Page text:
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9.2: Introduction

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    Adventurously sailing the Indian Ocean in the early 1500s CE, Duarte Barbosa, a Portuguese naval officer, was confident that he was helping to forge a new, enduring era of Portuguese dominance. As he passed through several Swahili city-states on the East African coast, Barbosa noted the brisk trade and the riches of these African settlements where he saw a “great plenty of gold” that would serve Portuguese interests.1 In his mind, God had destined these stashes of gold for the Portuguese and the local Swahili rulers acted unwisely and arrogantly to defend themselves. In the conflict that followed, the Portuguese plundered the Swahili city-states, burning buildings and enslaving African men and women. Barbosa boasted that when the Portuguese looted the settlements, they slaughtered many people and took a “great spoil of gold and silver and goods.”2 Barbosa’s description highlights the violence of Portuguese conquest and also his expectation that he and his countrymen were creating a new Portuguese empire that would make a lasting mark in East Africa and the wider Indian Ocean world. However, less than 100 years later, Portuguese influences were noticeably absent in most of East Africa and their power in the Indian Ocean was fading rapidly. Barbosa, himself, had traveled with his brother-in-law, Ferdinand Magellan, and met an untimely end (in his early 40s) in the Philippines.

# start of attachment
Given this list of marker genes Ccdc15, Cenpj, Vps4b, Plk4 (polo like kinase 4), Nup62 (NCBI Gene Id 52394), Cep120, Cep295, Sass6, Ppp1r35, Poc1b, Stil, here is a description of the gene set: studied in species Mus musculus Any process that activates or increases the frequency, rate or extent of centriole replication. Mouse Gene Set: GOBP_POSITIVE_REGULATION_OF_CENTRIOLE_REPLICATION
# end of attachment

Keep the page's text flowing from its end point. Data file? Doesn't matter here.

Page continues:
Writing about the coast of East Africa, Barbosa paid little heed to the hundreds of years of Swahili history that preceded his visit. Therefore, his narrative gives us minimal information about Swahili civilization. This chapter will fill in some of the silences in the written historical record as it describes Africa’s major contributions to World History.

    Screenshot (904).png
    Figure \(\PageIndex{1}\): Kibo Summit of Mt. Kilimanjaro | Is this the image of Africa you have? The picture shows the famous snow-capped peak, Kibo summit, of Mt. Kilimanjaro, which is located in Tanzania (East Africa). The African continent has great geographic and climatic diversity. Author: Muhammad mahdi Karmi Source: Wikipedia License: GNU Free Documentation License (email author before using)

    Since information readily available in the U.S. tends to focus on issues like drought, famine, and war, Americans have many common misconceptions about Africa. In addition to associating Africa with extreme hardships, a plethora of western-made TV shows focus on wildlife and the rainforests. However, these popular images don’t give an accurate portrayal of the everyday experiences of most Africans or tell us much about the history of the continent.